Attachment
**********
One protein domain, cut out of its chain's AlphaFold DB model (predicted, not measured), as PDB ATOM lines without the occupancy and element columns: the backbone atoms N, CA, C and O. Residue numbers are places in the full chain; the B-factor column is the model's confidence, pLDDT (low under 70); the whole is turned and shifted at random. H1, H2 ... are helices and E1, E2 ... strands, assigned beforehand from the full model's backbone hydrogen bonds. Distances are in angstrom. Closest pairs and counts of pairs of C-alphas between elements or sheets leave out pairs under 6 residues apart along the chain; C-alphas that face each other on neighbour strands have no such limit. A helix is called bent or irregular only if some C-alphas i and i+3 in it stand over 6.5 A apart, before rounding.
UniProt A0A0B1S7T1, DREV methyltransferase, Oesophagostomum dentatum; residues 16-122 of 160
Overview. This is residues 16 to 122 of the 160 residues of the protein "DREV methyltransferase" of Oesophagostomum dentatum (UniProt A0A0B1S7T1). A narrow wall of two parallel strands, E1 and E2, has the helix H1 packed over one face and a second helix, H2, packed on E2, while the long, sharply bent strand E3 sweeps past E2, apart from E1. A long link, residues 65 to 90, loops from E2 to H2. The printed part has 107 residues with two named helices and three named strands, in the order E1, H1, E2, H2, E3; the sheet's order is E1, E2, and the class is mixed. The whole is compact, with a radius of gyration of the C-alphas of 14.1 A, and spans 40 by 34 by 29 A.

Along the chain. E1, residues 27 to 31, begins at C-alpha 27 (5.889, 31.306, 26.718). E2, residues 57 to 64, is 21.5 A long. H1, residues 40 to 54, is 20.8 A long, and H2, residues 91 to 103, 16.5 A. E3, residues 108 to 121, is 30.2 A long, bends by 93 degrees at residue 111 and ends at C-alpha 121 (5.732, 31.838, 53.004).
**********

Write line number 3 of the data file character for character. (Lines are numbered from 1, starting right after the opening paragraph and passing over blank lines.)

Along the chain. E1, residues 27 to 31, begins at C-alpha 27 (5.889, 31.306, 26.718). E2, residues 57 to 64, is 21.5 A long. H1, residues 40 to 54, is 20.8 A long, and H2, residues 91 to 103, 16.5 A. E3, residues 108 to 121, is 30.2 A long, bends by 93 degrees at residue 111 and ends at C-alpha 121 (5.732, 31.838, 53.004).